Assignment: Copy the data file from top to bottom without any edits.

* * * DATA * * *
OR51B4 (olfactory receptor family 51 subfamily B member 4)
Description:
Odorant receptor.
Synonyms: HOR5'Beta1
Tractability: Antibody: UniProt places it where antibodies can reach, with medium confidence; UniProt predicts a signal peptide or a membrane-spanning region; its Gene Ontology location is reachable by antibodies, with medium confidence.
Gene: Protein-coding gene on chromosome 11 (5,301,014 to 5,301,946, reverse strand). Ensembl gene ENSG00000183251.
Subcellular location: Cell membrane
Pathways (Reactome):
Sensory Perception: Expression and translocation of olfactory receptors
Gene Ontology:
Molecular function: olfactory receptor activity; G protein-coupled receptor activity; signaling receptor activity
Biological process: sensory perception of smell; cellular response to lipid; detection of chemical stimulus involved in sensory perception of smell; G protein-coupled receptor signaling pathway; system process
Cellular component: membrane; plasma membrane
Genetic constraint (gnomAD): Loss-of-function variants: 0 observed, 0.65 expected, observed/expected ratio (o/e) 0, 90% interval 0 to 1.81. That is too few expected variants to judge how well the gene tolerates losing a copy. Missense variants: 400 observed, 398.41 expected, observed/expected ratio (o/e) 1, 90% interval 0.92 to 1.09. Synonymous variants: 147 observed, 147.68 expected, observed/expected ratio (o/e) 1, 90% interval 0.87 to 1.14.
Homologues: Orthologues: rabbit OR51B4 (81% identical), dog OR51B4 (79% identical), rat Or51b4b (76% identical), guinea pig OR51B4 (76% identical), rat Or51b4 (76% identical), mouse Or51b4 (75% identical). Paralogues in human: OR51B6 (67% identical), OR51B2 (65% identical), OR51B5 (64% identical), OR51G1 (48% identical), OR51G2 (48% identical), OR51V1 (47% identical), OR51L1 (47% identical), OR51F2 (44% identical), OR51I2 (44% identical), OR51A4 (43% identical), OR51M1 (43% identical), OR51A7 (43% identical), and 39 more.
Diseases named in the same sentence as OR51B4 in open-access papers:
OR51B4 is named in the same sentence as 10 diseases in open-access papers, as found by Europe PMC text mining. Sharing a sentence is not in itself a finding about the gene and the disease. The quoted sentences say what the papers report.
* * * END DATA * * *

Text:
OR51B4 (olfactory receptor family 51 subfamily B member 4)
Description:
Odorant receptor.
Synonyms: HOR5'Beta1
Tractability: Antibody: UniProt places it where antibodies can reach, with medium confidence; UniProt predicts a signal peptide or a membrane-spanning region; its Gene Ontology location is reachable by antibodies, with medium confidence.
Gene: Protein-coding gene on chromosome 11 (5,301,014 to 5,301,946, reverse strand). Ensembl gene ENSG00000183251.
Subcellular location: Cell membrane
Pathways (Reactome):
Sensory Perception: Expression and translocation of olfactory receptors
Gene Ontology:
Molecular function: olfactory receptor activity; G protein-coupled receptor activity; signaling receptor activity
Biological process: sensory perception of smell; cellular response to lipid; detection of chemical stimulus involved in sensory perception of smell; G protein-coupled receptor signaling pathway; system process
Cellular component: membrane; plasma membrane
Genetic constraint (gnomAD): Loss-of-function variants: 0 observed, 0.65 expected, observed/expected ratio (o/e) 0, 90% interval 0 to 1.81. That is too few expected variants to judge how well the gene tolerates losing a copy. Missense variants: 400 observed, 398.41 expected, observed/expected ratio (o/e) 1, 90% interval 0.92 to 1.09. Synonymous variants: 147 observed, 147.68 expected, observed/expected ratio (o/e) 1, 90% interval 0.87 to 1.14.
Homologues: Orthologues: rabbit OR51B4 (81% identical), dog OR51B4 (79% identical), rat Or51b4b (76% identical), guinea pig OR51B4 (76% identical), rat Or51b4 (76% identical), mouse Or51b4 (75% identical). Paralogues in human: OR51B6 (67% identical), OR51B2 (65% identical), OR51B5 (64% identical), OR51G1 (48% identical), OR51G2 (48% identical), OR51V1 (47% identical), OR51L1 (47% identical), OR51F2 (44% identical), OR51I2 (44% identical), OR51A4 (43% identical), OR51M1 (43% identical), OR51A7 (43% identical), and 39 more.
Diseases named in the same sentence as OR51B4 in open-access papers:
OR51B4 is named in the same sentence as 10 diseases in open-access papers, as found by Europe PMC text mining. Sharing a sentence is not in itself a finding about the gene and the disease. The quoted sentences say what the papers report.